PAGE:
Temporal and spatial variability of PCB concentrations in lake trout (Salvelinus namaycush) in Lake Superior from 1995 to 2016

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Department of Civil, Environmental, and Geospatial Engineering


Production of polychlorinated biphenyl compounds (PCBs) was banned over 40 years ago in the United States and Canada, but they remain a dominant contaminant in Great Lakes fish. Although PCB concentrations in Great Lakes fish have declined since the 1980s, there is concern that the rate of decline has slowed in recent years. Canadian and U.S. national agencies monitor trends in fish contaminants at only a few sites in each lake, while states and provinces monitor fish at more locations. In this study, we compare fish PCB measurements made by five agencies at multiple locations in order to evaluate spatial as well as temporal patterns in Lake Superior. For several monitoring locations, rapid increases and decreases in concentrations were observed. The wide range of concentrations (up to 1000 ng/g) reported among all stations in any single year is unlikely to result solely from differences in fish preparation or analytical techniques. Recent measurements indicate that spatial variation in fish PCB concentrations exists with peak concentrations 30-fold higher than lowest concentrations. After 1995, statistically significant changes, all declines, in PCB concentrations were observed at only three of seven locations; half-lives in these locations ranged from 9 to 14 years. Differences in diet and food web structure likely contribute both to the spatial variability of concentrations within the lake as well as to the rapid, short-term changes in concentrations at single sites that make long-term trends difficult to discern and to predict.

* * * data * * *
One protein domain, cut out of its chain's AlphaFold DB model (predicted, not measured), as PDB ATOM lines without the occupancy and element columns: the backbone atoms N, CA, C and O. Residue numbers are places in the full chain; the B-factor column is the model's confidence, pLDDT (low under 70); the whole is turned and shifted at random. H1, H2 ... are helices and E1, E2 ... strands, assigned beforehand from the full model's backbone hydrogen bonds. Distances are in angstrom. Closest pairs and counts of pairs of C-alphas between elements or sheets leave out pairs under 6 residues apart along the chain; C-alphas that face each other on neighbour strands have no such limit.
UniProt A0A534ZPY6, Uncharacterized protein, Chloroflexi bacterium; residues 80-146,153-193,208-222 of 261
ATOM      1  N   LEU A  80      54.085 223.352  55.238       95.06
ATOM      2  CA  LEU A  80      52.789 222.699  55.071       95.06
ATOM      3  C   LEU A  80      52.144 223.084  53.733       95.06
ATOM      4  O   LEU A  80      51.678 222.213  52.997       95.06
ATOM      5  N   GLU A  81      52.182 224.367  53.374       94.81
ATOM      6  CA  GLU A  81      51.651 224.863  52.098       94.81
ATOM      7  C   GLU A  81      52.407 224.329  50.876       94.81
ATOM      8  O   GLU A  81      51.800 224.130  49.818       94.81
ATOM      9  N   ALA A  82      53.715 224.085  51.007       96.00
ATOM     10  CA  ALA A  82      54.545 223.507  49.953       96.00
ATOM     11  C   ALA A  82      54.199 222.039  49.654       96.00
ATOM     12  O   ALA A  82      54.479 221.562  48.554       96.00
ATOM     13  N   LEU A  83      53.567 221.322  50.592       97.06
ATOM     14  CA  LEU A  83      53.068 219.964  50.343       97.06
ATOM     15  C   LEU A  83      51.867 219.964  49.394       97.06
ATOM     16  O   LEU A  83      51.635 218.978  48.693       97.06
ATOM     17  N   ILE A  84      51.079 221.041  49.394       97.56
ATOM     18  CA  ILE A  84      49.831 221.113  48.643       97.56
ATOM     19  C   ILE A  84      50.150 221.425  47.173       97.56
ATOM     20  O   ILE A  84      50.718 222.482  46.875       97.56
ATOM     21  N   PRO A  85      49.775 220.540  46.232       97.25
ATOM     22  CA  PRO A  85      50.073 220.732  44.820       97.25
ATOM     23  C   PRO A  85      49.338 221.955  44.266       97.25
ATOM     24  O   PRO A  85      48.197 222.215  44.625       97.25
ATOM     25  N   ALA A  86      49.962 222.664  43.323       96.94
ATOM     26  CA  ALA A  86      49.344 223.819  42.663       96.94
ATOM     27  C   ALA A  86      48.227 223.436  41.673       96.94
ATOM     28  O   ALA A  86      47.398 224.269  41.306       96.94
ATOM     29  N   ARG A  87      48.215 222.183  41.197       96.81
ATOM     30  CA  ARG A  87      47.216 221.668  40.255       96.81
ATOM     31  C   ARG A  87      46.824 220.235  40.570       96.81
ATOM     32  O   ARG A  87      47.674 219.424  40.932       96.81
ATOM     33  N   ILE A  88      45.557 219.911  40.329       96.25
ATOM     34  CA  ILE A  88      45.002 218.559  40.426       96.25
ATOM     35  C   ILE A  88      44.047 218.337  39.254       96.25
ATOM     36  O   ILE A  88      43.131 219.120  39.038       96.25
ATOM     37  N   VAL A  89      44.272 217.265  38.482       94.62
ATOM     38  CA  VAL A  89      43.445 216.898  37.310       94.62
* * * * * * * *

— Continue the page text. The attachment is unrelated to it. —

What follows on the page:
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Journal of Great Lakes Research